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Books David Finished in 2021

  • Rickman, Phil: The Smile of a Ghost (Merrily Watkins Mysteries)

    Rickman, Phil: The Smile of a Ghost (Merrily Watkins Mysteries)
    Another good one from Phil Rickman. He really doesn’t like psychiatrists, and he doesn’t think much of lawyers, either.

  • Joritz-Nakagawa, Jane: Plan B Audio

    Joritz-Nakagawa, Jane: Plan B Audio
    The genesis of a book of poems must be, one imagines, somehow different from the genesis of a single poem. The genesis of this collection is the cancer through which the poet, Jane Joritz-Nakagawa has lived, through which she did not die. This is not clear from the first poems in the collection, but becomes stark as the series progresses. One imagines this reflects Joritz-Nakagawa’s initial confusion at what is happening to her body and then the harsh knowledge of her situation. There are cryptic couplets, haiku-like tercets, and a range of other containers for the experiences the poet has, the images that fill her mind. Her vision of hospital life is bleak: “This is a hospital so someone must die.” That the poet published this book suggests a happy ending. The poem does not offer one.

  • Beckett, Samuel: The Dramatic Works of Samuel Beckett: Volume III of The Grove Centenary Editions (Works of Samuel Beckett the Grove Centenary Editions)

    Beckett, Samuel: The Dramatic Works of Samuel Beckett: Volume III of The Grove Centenary Editions (Works of Samuel Beckett the Grove Centenary Editions)
    Drama is the literary avenue in which I am the least interested and about which I am the least knowledgeable (surely those phenomena are connected). The only playwrights in whom I’ve ever been fascinated by are William Shakespeare and Samuel Beckett, whose complete dramatic works I’ve just finished reading. I can only agree with Edward Albee, who writes in the in the introduction to this volume: “You have before you one of the most important books of the second half of the twentieth century.” And what a treat it is to be able to take a step away from the page and toward the stage thanks to the many fine performances to be found on YouTube.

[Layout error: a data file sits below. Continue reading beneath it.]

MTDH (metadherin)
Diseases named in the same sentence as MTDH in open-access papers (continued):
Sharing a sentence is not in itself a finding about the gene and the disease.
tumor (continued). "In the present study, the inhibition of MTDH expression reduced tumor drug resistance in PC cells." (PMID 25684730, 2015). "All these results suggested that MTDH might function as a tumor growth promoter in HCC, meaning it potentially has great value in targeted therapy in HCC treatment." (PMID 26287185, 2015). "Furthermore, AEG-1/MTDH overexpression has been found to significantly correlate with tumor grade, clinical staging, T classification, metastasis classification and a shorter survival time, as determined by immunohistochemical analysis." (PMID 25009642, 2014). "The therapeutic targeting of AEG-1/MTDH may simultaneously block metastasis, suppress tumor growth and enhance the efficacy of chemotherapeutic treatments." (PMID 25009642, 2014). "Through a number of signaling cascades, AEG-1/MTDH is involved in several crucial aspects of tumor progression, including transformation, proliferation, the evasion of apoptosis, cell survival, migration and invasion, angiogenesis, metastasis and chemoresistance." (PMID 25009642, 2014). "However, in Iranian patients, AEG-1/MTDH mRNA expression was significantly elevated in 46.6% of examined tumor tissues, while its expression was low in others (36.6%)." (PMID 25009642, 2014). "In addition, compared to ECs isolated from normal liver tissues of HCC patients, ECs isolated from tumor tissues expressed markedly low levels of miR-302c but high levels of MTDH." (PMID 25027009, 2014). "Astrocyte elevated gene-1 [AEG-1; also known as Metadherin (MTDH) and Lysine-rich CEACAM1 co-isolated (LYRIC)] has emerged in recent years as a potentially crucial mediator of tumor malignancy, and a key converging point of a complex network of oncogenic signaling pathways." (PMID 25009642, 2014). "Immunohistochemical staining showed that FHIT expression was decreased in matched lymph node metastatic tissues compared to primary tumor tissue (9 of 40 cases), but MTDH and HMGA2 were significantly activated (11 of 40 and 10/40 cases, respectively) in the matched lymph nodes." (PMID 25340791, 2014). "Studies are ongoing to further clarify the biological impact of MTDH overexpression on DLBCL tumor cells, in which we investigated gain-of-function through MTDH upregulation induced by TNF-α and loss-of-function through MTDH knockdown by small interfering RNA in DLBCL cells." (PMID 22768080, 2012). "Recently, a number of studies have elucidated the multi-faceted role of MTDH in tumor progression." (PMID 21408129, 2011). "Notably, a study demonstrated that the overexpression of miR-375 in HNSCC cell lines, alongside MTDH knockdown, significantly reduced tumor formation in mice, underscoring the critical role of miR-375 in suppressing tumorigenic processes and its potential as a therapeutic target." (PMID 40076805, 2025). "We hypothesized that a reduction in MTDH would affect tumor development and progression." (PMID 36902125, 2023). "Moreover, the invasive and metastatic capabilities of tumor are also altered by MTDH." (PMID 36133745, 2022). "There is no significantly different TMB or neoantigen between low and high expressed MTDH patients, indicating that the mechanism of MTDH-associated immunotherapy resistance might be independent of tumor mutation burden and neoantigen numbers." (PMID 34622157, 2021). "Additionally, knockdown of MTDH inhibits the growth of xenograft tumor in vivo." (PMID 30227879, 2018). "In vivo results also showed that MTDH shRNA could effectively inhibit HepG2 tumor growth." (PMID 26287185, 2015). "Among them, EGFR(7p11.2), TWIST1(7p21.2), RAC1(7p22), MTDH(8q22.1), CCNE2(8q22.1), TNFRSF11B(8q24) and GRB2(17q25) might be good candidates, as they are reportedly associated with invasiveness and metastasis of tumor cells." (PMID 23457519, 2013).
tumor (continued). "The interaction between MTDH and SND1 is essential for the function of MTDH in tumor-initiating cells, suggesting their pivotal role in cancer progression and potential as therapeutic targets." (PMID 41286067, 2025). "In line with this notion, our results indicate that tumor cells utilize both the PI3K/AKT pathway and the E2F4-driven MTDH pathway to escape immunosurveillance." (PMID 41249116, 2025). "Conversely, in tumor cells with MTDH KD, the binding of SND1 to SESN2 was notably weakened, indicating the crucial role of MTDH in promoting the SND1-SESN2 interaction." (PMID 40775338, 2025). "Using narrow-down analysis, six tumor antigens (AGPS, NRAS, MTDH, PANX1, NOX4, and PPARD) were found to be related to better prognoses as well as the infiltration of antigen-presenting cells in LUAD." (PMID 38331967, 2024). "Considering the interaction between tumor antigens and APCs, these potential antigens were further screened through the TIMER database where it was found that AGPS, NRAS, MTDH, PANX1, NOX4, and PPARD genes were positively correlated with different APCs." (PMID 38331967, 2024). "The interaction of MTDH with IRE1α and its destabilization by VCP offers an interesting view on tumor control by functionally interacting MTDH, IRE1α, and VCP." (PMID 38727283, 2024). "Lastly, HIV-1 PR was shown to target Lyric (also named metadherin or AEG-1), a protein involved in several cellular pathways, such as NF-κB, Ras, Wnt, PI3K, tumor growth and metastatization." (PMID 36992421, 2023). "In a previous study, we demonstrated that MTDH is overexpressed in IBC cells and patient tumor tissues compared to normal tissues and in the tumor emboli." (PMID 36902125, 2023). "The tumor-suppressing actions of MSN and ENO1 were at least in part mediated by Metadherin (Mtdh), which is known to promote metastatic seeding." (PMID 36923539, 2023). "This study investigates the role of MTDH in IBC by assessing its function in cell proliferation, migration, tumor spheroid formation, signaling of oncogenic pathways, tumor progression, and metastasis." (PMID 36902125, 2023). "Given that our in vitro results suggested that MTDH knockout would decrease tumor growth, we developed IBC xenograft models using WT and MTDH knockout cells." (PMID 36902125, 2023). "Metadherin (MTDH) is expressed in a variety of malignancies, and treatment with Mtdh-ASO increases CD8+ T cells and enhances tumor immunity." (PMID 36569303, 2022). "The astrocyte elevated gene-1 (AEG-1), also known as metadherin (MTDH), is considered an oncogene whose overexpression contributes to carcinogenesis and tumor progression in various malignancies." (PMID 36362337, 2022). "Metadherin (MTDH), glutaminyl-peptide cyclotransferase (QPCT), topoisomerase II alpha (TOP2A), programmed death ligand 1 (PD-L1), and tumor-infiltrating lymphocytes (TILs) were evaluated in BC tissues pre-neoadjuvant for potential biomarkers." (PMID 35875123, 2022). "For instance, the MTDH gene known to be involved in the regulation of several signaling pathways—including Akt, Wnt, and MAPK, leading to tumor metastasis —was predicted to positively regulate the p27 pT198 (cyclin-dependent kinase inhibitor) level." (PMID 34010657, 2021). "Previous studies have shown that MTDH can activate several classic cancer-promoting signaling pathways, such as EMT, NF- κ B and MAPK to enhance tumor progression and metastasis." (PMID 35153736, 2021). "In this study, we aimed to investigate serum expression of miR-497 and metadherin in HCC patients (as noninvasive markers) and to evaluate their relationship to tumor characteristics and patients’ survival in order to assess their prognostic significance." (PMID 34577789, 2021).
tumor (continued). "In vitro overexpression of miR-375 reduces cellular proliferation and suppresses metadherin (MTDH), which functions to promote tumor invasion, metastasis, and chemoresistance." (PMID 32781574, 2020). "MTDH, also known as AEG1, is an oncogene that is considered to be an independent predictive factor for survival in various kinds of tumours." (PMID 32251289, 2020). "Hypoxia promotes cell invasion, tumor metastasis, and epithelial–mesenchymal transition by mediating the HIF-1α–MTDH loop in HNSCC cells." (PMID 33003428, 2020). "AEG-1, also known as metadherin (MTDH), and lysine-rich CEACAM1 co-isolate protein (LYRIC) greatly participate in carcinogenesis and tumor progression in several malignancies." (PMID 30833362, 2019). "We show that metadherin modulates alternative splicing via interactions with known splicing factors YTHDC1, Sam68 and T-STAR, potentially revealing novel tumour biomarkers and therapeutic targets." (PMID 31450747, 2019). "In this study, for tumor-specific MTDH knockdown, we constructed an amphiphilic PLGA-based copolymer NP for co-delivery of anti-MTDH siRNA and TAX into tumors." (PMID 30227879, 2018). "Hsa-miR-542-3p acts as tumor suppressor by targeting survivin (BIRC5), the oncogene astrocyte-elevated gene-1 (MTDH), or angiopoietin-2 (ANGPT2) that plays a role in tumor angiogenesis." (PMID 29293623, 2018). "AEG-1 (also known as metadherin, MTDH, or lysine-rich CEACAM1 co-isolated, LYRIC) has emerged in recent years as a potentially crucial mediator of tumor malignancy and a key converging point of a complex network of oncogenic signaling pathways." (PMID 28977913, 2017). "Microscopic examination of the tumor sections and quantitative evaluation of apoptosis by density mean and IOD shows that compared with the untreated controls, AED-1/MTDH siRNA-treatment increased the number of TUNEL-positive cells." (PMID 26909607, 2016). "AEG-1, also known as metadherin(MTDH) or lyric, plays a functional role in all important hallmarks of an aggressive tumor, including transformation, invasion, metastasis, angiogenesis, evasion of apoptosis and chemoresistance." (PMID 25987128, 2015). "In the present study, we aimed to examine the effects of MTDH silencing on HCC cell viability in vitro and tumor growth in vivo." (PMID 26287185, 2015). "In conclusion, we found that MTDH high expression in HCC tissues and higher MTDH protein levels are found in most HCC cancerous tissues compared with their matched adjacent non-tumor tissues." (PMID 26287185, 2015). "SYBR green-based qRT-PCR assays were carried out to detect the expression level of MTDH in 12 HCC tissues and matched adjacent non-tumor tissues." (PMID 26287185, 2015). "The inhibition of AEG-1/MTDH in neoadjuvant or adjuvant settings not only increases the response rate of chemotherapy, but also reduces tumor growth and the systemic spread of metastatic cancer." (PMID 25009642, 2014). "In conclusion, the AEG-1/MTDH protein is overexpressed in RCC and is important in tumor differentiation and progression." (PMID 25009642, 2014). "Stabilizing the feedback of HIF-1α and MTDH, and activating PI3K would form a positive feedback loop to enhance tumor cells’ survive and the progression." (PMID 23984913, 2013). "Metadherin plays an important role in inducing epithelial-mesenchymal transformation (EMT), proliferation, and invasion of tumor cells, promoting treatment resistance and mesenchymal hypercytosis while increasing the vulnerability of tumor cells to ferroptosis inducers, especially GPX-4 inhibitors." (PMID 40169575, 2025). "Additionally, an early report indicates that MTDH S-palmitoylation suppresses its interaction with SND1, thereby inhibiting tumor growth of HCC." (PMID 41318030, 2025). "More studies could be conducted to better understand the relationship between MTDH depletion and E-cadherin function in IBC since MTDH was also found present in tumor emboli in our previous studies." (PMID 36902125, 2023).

• Takamura, Kaoru: Lady Joker, Volume 1

    Takamura, Kaoru: Lady Joker, Volume 1
    Some. The marketing for this book gives the impression that it is a crime novel. It is, but more than that it’s a state of Japan novel, not just today, but for the last eighty or so years. It is exhaustive. We read hundreds of pages about the marginal characters who will eventually commit the crime that is at the novel’s center. We come to understand the frustration they feel at having been shunt to the side. Then, once the crime at the novel’s center is committed—the target is a major brewery; think Kirin—the focus shifts to the corporation, the police and the press and their response to the crime, and that is treated, too, with painstaking attention to detail. This scrupulousness can slow the narrative down, but in the end it is rewarding. Actually, though, “in the end” may not be the most apt phrase, for we’ve only reached the end of the first volume. The second is still being translated. I look forward to publication day.

  • Hoare, Philip: Serious Pleasures: The Life of Stephen Tennant

    Hoare, Philip: Serious Pleasures: The Life of Stephen Tennant
    In his biography of Stephen Tennant, Philip Hoare writes of the British reaction to this forgotten aesthete: [their] appreciation of someone who had not tried too hard, who was not a success, but rather an amateur, more especially appealing because of his presumed eccentricity." Add that he was rich, flamboyantly gay, and seemed to live exactly as he wished, and the almost unbelievable Stephen Tennant, who achieved very little in his life--the great work, a novel called Lascar, was never finished--somehow becomes a fascinating character. A great deal of credit for that should go to the biographer first for determining to write a biography of a figure who can only be seen as minor, and then for convincing us that the oddball is worth knowing about. This biography is more seriously pleasure-filled than many a tome about a great man.

  • Rickman, Phil: The Prayer of the Night Shepherd (Merrily Watkins Mysteries Book 6)

    Rickman, Phil: The Prayer of the Night Shepherd (Merrily Watkins Mysteries Book 6)
    Merrily continues her conflicts with the bad, both supernatural and otherwise. Tightly written thrillers.

  • Rickman, Phil: The Cure of Souls (Merrily Watkins Mysteries Book 4)

    Rickman, Phil: The Cure of Souls (Merrily Watkins Mysteries Book 4)
    Whoops. I read this before The Lamp of the Wicked, but forgot to enter it. It was a good one taking place in hop growing country. It leans a bit too heavily on romanticized gypsy lore, but was fun to read nevertheless.

  • Beckett, Samuel: Novels I of Samuel Beckett: Volume I of The Grove Centenary Editions (Works of Samuel Beckett the Grove Centenary Editions)

    Beckett, Samuel: Novels I of Samuel Beckett: Volume I of The Grove Centenary Editions (Works of Samuel Beckett the Grove Centenary Editions)